By Lloyd Graff
I remember virtually nothing from my early childhood. I sometimes think I was born when I was five years old. My parents told me that I did not talk until I was three. They actually thought I was retarded.
But I do remember one thing quite vividly from my early years—my mother performing dramatic readings in dialect for my sister and I in the park. She would pack a picnic lunch, we would go outside, and she would read stories, doing several voices like it was a radio performance. Her favorite was about an immigrant mother taking children to an amusement park. I had never been to such a place but she made it come alive for me.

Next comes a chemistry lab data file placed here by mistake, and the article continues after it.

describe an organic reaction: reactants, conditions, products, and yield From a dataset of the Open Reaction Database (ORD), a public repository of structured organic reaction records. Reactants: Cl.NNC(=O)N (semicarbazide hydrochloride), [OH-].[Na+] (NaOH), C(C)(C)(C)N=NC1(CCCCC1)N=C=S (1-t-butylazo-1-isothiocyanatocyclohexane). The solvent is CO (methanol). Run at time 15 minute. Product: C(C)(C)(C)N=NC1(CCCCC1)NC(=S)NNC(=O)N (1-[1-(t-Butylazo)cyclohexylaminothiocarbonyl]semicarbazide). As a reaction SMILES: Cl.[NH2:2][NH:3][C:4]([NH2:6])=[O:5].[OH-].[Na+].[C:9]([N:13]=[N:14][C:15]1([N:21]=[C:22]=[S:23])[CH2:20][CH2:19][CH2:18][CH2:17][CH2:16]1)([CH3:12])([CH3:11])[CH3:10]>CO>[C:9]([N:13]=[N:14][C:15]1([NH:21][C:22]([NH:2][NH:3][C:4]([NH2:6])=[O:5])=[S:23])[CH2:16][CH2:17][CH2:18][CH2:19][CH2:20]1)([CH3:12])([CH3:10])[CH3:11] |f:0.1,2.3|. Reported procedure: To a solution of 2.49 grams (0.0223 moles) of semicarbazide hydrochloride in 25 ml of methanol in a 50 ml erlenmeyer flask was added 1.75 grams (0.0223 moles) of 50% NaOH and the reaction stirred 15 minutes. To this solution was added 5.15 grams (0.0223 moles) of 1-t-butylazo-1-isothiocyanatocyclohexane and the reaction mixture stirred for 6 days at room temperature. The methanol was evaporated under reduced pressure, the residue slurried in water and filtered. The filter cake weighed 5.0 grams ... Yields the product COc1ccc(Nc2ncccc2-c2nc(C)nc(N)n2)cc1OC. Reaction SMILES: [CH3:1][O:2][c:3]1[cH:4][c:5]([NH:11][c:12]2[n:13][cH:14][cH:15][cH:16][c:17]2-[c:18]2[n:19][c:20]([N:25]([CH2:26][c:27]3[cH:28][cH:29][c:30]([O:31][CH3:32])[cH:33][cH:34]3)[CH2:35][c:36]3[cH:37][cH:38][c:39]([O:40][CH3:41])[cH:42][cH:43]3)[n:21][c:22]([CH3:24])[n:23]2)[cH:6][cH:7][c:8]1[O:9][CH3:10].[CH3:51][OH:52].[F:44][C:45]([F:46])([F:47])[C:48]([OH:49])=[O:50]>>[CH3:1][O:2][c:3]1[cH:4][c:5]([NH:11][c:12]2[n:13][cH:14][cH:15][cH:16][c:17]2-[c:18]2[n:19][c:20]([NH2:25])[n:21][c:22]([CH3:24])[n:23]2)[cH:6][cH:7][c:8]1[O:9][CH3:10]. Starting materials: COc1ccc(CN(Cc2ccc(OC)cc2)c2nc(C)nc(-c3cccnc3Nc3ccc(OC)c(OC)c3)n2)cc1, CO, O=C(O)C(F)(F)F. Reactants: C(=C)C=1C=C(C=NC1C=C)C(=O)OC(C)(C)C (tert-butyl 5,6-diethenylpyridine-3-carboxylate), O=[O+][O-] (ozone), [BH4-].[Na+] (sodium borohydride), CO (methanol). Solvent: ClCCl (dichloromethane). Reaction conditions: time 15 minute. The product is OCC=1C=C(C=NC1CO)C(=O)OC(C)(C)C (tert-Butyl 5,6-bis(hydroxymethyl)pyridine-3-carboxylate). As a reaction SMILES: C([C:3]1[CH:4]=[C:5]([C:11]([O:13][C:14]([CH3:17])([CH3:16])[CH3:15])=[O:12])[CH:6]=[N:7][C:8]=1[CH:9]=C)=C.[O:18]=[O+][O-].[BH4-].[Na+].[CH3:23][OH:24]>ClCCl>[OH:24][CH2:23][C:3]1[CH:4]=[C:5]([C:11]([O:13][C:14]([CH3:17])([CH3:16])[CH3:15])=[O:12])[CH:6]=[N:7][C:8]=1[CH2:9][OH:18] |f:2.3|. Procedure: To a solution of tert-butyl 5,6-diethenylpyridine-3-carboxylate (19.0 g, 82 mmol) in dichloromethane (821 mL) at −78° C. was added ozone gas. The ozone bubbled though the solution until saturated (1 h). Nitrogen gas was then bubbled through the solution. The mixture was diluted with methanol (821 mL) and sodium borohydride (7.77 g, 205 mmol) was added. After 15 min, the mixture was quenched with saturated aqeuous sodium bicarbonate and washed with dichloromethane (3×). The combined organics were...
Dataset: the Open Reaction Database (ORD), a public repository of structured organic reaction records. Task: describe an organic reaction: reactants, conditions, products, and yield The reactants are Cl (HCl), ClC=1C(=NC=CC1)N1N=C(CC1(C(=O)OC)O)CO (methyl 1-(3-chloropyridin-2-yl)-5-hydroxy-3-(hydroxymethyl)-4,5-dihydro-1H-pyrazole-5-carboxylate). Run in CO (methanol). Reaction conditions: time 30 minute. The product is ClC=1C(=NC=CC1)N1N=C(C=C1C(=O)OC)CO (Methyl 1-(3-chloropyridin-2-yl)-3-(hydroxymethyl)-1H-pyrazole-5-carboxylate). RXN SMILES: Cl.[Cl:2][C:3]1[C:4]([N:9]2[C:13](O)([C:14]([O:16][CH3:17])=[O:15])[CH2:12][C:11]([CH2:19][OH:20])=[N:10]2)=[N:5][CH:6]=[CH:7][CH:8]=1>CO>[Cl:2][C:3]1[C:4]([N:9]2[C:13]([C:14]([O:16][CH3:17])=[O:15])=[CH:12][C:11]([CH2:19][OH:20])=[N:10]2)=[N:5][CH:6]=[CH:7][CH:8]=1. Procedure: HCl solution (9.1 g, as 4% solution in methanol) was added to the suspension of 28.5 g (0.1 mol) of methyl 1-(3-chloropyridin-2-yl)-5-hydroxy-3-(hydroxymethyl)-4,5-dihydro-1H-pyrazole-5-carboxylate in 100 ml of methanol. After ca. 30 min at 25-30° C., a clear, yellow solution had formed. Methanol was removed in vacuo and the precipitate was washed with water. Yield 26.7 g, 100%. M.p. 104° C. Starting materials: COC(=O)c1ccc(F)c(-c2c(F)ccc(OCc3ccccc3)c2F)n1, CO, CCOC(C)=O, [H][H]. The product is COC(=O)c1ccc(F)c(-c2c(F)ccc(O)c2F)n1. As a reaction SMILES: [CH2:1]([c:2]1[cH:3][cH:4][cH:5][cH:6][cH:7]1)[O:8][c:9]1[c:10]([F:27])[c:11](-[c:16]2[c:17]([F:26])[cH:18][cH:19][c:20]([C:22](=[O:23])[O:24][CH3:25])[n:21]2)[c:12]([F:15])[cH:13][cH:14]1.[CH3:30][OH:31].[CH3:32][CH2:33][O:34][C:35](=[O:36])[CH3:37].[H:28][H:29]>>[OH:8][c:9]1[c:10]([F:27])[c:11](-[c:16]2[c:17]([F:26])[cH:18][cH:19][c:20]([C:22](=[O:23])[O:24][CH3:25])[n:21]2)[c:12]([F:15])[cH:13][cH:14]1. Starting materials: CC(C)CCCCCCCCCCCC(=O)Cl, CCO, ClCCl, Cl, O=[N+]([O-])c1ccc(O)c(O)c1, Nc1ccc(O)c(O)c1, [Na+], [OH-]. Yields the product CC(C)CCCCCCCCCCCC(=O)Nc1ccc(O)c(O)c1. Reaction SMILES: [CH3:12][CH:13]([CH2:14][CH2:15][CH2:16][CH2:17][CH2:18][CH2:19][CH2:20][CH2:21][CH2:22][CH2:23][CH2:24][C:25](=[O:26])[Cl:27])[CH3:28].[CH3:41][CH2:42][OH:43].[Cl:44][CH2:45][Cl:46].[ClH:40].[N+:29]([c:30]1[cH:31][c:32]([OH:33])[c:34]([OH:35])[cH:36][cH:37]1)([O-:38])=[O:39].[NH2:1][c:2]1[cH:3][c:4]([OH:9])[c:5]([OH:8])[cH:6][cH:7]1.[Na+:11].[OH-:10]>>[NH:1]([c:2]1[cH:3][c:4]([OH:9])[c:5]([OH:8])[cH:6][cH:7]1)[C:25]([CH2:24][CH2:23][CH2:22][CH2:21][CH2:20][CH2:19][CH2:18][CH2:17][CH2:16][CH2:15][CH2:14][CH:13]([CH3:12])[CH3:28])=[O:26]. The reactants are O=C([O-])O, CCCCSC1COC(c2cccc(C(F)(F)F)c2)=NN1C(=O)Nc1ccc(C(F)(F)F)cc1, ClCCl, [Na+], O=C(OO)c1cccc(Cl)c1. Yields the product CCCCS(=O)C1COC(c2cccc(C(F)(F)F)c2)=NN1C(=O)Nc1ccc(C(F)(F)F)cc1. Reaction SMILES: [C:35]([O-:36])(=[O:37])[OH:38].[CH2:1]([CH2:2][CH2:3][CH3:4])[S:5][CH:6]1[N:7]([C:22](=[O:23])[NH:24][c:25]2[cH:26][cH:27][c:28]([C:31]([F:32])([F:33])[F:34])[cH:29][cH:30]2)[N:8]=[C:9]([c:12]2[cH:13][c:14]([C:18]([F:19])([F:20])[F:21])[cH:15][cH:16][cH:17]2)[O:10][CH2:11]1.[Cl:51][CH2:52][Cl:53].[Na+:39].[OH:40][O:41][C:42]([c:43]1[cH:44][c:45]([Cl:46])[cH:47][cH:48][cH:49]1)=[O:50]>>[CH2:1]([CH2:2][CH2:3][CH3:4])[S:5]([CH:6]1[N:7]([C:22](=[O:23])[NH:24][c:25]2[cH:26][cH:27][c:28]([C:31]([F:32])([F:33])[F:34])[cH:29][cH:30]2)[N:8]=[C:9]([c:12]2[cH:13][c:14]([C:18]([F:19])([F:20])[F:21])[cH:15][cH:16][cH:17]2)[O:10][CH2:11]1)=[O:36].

She didn’t read from a kid’s storybook. She had a green colored “elocution” folio of short plays, and I can still feel her joy and energy when she got into character and delivered the lines to me and my sister Susan sitting in rapt attention.
When I was an adult my mother told me that those readings were a highlight of her parenting, and she cherished the yellowing books of readings as mementos of a happy time for her.
I did not do dramatic readings for my children, but I did make up stories and recount events from my own childhood. I’m starting to do it now for my granddaughters.
Kids may say they want the newest toy or doll or video game, but I think it’s the stories and the joy that will make a lasting happy imprint.
Question: What stories do you remember from your childhood?
Peter Falk reads to Fred Savage in the film The Princess Bride